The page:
Appropriateness of Care for Common Childhood Infections at Low-Level Private Health Facilities in a Rural District in Western Uganda
Stålsby Lundborg, Cecilia
Nakayaga Kalyango, Joan
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In Uganda, >50% of sick children receive treatment from primary level-private health facilities (HF). We assessed the appropriateness of care for common infections in under-five-year-old children and explored perspectives of healthcare workers (HCW) and policymakers on the quality of healthcare at low-level private health facilities (LLPHF) in western Uganda. This was a mixedmethods parallel convergent study. Employing multistage consecutive sampling, we selected 110 HF and observed HCW conduct 777 consultations of children with pneumonia, malaria, diarrhea or neonatal infections. We purposively selected 30 HCW and 8 policymakers for in-depth interviews. Care was considered appropriate if assessment, diagnosis, and treatment were correct. We used univariable and multivariable logistic regression analyses for quantitative data and deductive thematic analysis for qualitative data. The proportion of appropriate care was 11% for pneumonia, 14% for malaria, 8% for diarrhea, and 0% for neonatal infections. Children with danger signs were more likely to receive appropriate care. Children with diarrhea or ability to feed orally were likely to receive inappropriate care. Qualitative data confirmed care given as often inappropriate, due to failure to follow guidelines. Overall, sick children with common infections were inappropriately managed at LLPHF. Technical support and provision of clinical guidelines should be increased to LLPHF.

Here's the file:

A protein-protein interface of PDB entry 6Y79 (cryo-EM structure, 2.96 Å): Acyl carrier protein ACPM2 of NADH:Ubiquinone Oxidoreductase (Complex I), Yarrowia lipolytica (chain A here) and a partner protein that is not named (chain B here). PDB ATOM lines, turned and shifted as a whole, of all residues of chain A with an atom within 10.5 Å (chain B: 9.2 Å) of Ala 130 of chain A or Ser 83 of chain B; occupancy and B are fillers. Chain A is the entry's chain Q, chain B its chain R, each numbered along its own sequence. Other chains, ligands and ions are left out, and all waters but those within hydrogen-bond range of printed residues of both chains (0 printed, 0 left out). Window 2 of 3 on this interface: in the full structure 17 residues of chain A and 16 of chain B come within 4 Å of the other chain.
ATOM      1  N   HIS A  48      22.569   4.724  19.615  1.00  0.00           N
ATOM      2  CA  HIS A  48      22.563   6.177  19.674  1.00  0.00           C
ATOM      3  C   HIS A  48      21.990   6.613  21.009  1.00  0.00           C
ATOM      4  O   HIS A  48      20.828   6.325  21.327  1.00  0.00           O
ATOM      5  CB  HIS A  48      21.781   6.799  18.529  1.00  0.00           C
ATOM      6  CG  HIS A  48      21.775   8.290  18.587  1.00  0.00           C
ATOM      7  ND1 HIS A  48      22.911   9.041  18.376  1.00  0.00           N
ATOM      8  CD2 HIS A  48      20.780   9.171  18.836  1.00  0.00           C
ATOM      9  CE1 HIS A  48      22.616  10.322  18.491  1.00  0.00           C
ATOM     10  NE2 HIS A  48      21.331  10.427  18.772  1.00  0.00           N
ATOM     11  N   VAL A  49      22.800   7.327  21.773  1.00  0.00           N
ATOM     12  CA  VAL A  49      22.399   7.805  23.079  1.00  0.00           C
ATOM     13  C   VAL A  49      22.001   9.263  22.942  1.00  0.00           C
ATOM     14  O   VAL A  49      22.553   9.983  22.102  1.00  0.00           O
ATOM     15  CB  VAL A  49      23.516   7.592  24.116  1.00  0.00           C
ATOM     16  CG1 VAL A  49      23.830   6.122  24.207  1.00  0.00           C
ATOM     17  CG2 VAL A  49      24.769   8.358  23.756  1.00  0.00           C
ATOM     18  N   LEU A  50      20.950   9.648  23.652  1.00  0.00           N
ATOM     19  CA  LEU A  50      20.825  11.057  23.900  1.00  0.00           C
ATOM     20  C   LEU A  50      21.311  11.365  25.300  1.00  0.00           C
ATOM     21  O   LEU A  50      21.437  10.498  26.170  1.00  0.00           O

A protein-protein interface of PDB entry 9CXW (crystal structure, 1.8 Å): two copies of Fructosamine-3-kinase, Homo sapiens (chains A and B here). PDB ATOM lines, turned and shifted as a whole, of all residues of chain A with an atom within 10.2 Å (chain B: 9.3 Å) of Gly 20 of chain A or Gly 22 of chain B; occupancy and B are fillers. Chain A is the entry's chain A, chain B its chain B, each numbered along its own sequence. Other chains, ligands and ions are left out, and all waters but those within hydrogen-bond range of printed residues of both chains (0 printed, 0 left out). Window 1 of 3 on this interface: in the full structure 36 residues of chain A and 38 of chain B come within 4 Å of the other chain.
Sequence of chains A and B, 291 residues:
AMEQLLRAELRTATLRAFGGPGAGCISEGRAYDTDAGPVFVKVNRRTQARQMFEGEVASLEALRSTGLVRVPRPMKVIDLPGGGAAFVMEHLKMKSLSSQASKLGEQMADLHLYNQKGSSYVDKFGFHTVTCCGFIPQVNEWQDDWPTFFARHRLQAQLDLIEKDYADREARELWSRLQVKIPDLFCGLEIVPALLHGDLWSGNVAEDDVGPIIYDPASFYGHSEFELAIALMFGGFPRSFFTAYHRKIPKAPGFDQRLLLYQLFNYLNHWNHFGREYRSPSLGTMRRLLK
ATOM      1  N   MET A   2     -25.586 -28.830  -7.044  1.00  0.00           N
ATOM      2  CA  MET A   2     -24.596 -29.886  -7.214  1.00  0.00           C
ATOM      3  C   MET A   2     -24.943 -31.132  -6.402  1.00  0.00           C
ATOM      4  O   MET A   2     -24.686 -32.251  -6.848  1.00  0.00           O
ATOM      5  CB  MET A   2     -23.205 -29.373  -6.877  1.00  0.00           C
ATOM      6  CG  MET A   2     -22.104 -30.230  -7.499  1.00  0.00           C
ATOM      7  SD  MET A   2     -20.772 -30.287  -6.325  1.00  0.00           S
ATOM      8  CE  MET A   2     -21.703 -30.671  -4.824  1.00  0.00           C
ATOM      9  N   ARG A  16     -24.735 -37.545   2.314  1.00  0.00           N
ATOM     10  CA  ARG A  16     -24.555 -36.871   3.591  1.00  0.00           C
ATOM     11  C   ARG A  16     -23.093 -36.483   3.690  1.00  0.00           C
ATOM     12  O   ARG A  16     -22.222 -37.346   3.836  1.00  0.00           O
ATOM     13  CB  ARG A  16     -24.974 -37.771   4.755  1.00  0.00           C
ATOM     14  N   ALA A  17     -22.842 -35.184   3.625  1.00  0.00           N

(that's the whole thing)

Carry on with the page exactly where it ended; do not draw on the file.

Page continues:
- Medical and Health Sciences